APPARENTLY, the earth is now spinning faster than ever. This clump of space rock that we exist on completed a full rotation in a time that was 1.59 milliseconds shorter than its standard 24-hour whirl. 

Amid the tumult of the cost of living crisis, we're now getting less planetary birl for our buck. What a bloomin’ state we’re in.

According to the boffins, this acceleration in the earth’s revolution is down to something called The Chandler Wobble, which sounds like the hair-raising affliction an auld golfing colleague of mine developed when he stood over short putts. 

You can’t do much in 1.59 milliseconds, of course, although it’s probably just enough time for a scunnered reader to glimpse the letter N in Nick Rodger at the top of this page and toss the sports supplement in the bin.

For those of you who are still here, let’s plough on. The five-week run of showpiece occasions on Scottish soil reaches an historic finale when the AIG Women’s Open gets underway on Thursday at Muirfield.

If you had suggested a few years ago that this particular women’s major would be held at the home of the Honourable Company of Edinburgh Golfers you probably would’ve been strapped to a gurney and rolled into the depths of the Firth of Forth.

Back in 2016, the Muirfield assemblage voted against allowing female members and came up against a riot of pitchfork wielding condemnation that just about spun the earth off its axis let alone increase its twirling rate by one thousandth of a second. The result of said vote had only been out for that length of time too when the R&A dunted Muirfield off the Open rota.

In the fist-shaking aftermath, the First Minister, Nicola Sturgeon, branded the result “simply indefensible”, the then MP for East Lothian, George Kerevan, roared that it “imperils the sport” and newspaper columnists bawled that male-only clubs were “Scotland’s shame”. In the grand scheme of this country’s ills, some of the reaction was spectacularly hysterical.

Yet, there was no getting away from the reputational damage caused to Muirfield and the game. Those negative perceptions of golf being some prejudiced, stuffy, elitist pursuit that’s as fusty as a damp bible were simply strengthened and the club was almost condemned to exile.

This had all been brewing for a while, of course. In the build-up to the 2013 men’s Open at Muirfield, for instance, the relentless battering almost overwhelmed the R&A high command. Just to refresh our minds, here’s a little exchange that happened just a few minutes into the pre-championship press conference between Peter Dawson, the then chief executive of the R&A, and a salivating news reporter. 

From talk of hard fairways and how fast the greens were running on the stimp, the direction of chatter swiftly veered into contentious territory.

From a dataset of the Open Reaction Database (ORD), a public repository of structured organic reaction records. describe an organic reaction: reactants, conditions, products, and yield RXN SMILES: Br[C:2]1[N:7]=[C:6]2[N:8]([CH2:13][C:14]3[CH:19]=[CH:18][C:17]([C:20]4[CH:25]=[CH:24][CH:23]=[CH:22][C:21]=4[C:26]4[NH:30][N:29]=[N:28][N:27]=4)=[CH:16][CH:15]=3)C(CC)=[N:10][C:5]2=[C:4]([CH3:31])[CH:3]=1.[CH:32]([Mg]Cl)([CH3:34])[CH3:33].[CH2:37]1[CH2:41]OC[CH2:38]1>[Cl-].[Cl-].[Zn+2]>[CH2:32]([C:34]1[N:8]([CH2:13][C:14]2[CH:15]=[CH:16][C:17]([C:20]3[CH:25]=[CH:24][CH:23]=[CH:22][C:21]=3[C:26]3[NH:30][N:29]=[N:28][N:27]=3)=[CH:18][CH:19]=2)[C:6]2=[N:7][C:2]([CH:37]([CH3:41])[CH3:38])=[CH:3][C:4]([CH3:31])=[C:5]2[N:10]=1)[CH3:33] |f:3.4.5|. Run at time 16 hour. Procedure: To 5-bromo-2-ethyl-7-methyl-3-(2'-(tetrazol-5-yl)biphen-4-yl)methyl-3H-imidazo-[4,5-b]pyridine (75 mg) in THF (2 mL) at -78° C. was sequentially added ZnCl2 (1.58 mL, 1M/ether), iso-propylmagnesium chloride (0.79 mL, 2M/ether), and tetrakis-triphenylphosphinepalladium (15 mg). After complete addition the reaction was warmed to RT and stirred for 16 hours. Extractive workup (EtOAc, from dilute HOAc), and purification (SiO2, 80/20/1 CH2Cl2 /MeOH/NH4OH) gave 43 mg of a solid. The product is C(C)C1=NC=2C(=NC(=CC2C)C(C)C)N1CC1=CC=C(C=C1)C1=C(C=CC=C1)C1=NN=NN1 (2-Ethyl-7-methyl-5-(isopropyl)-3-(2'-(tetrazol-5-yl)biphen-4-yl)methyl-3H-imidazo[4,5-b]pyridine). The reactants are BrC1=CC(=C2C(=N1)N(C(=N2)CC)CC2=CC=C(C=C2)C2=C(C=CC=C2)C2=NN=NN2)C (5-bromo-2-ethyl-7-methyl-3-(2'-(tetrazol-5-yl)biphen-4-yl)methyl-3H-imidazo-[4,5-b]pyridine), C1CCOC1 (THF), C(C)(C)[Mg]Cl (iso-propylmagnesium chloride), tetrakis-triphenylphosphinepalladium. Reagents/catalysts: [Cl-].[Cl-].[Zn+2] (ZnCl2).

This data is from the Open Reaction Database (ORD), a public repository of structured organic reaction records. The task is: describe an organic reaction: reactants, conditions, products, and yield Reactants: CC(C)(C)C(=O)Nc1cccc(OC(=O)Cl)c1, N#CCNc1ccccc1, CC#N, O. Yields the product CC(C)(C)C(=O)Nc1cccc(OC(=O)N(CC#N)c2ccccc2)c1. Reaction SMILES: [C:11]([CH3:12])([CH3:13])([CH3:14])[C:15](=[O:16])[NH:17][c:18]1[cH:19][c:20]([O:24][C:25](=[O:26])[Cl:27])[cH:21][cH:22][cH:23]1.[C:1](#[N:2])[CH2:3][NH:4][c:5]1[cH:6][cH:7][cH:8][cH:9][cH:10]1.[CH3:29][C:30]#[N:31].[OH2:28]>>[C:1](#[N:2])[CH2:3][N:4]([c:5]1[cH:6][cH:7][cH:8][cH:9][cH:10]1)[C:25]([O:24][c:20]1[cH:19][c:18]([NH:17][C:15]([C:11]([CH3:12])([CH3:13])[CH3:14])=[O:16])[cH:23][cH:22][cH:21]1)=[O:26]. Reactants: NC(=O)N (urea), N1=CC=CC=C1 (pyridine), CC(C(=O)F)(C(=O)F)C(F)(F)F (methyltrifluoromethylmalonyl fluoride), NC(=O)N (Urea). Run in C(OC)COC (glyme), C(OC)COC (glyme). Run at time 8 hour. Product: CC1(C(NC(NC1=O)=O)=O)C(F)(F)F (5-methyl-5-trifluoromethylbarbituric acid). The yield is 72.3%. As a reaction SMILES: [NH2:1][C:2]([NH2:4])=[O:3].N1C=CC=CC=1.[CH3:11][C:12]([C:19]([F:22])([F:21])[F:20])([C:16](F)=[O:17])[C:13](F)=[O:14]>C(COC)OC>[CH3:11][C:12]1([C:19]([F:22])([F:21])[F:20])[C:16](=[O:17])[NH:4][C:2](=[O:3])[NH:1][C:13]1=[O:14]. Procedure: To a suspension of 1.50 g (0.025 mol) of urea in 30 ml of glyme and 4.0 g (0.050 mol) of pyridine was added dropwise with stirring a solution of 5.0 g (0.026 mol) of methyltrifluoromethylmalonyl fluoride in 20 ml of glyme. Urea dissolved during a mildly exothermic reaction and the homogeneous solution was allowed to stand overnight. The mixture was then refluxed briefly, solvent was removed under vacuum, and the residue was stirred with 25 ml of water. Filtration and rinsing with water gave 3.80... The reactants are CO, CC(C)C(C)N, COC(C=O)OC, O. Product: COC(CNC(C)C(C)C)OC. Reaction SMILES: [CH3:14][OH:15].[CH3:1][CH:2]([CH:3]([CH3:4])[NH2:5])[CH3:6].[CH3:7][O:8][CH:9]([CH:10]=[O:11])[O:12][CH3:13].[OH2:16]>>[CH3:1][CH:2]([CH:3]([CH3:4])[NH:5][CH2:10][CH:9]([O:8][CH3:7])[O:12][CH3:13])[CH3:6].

Question: “As you said, single sex clubs are legal but, morally, what’s the difference between men-only and whites-only?”

Peter Dawson: “Oh, goodness me, I think that's a ridiculous question if I may say so. There's a massive difference between racial discrimination or anti-semitism where sectors of society are downtrodden and treated very, very badly indeed. And to compare that with a men's golf club I think is frankly absurd. There's no comparison whatsoever.’

It was frenzied stuff and it highlighted the gathering momentum of the gender issue. Then again, given the tangled, controversial and emotive layers of moral debate the world of golf is currently embroiled in with the Saudi-backed LIV Golf palaver, a stooshie involving one or two male-only clubs would probably be viewed as a bit of light escapism these days.

But in these days, things have changed. A year after the initial vote to maintain a male-only membership was delivered – and to be fair, most who did vote the first time were in favour of the motion but the result fell short of the two-thirds majority required - the Honourable Company went back to the polls in 2017 and the proposal was passed with an 80 per cent romp.

Here in 2022, the club now has 20 female members and their involvement at the very heart of it  – as well as a multi-million pound investment into suitable facilities - shows this is just not a gesture of tokenism. In fact, we shouldn’t really say male and female members should we? They are all simply members of a mixed golf club and that has been a significant step for a place that had a men-only membership for 275 years.

Of course, some will say we shouldn’t leap to praise an institution that stuck with such a policy until 2017. As one of my golf writing brethren cynically scribbled at the time, “admission of women members is akin to adults learning how to use cutlery properly.”

But in a game rooted in history and tradition, change happens slowly. The staging of the AIG Women’s Open this week is a momentous moment on Muirfield’s journey and the opportunity to showcase the best female golfers on the planet will continue the process of rehabilitation for a club that had its reputation trashed and its membership ridiculed.

The roll of honour here includes mighty names like Vardon, Braid, Cotton, Player, Nicklaus, Trevino, Watson, Faldo, Els and Mickelson. The addition of a Women’s Open champion will be a major milestone for Muirfield.